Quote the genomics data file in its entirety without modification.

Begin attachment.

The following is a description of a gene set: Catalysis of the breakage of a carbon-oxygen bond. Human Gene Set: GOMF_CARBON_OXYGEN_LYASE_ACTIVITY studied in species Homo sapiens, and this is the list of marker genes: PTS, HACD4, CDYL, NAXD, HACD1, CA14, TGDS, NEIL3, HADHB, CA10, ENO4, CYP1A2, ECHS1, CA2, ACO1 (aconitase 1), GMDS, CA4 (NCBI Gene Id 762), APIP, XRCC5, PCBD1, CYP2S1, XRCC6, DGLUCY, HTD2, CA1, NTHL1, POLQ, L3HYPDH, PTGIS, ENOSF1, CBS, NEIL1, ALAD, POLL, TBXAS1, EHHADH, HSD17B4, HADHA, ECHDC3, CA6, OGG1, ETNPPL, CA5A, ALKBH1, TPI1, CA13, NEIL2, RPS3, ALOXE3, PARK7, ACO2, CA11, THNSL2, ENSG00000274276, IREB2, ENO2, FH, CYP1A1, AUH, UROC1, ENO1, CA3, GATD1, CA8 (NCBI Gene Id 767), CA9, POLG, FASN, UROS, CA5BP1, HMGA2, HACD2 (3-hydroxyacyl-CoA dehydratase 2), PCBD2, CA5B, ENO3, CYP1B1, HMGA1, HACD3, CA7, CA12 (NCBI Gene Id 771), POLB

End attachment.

The following is a description of a gene set: Catalysis of the breakage of a carbon-oxygen bond. Human Gene Set: GOMF_CARBON_OXYGEN_LYASE_ACTIVITY studied in species Homo sapiens, and this is the list of marker genes: PTS, HACD4, CDYL, NAXD, HACD1, CA14, TGDS, NEIL3, HADHB, CA10, ENO4, CYP1A2, ECHS1, CA2, ACO1 (aconitase 1), GMDS, CA4 (NCBI Gene Id 762), APIP, XRCC5, PCBD1, CYP2S1, XRCC6, DGLUCY, HTD2, CA1, NTHL1, POLQ, L3HYPDH, PTGIS, ENOSF1, CBS, NEIL1, ALAD, POLL, TBXAS1, EHHADH, HSD17B4, HADHA, ECHDC3, CA6, OGG1, ETNPPL, CA5A, ALKBH1, TPI1, CA13, NEIL2, RPS3, ALOXE3, PARK7, ACO2, CA11, THNSL2, ENSG00000274276, IREB2, ENO2, FH, CYP1A1, AUH, UROC1, ENO1, CA3, GATD1, CA8 (NCBI Gene Id 767), CA9, POLG, FASN, UROS, CA5BP1, HMGA2, HACD2 (3-hydroxyacyl-CoA dehydratase 2), PCBD2, CA5B, ENO3, CYP1B1, HMGA1, HACD3, CA7, CA12 (NCBI Gene Id 771), POLB